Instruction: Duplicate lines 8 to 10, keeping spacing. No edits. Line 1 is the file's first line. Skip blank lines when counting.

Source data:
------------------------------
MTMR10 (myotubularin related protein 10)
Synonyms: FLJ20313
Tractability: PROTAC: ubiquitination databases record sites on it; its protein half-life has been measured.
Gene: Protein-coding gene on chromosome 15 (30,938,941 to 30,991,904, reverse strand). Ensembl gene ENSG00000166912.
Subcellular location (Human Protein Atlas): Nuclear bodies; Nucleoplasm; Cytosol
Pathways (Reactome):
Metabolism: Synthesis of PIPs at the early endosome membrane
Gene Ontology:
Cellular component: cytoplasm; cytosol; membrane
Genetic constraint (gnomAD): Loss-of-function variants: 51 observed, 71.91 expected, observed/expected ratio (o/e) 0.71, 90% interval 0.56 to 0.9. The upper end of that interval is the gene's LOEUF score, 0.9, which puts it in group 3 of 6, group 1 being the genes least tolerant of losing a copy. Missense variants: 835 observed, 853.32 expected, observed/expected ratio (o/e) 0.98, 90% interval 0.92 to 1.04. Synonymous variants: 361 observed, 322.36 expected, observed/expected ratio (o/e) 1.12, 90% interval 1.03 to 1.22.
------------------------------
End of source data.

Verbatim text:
Gene Ontology:
Cellular component: cytoplasm; cytosol; membrane
Genetic constraint (gnomAD): Loss-of-function variants: 51 observed, 71.91 expected, observed/expected ratio (o/e) 0.71, 90% interval 0.56 to 0.9. The upper end of that interval is the gene's LOEUF score, 0.9, which puts it in group 3 of 6, group 1 being the genes least tolerant of losing a copy. Missense variants: 835 observed, 853.32 expected, observed/expected ratio (o/e) 0.98, 90% interval 0.92 to 1.04. Synonymous variants: 361 observed, 322.36 expected, observed/expected ratio (o/e) 1.12, 90% interval 1.03 to 1.22.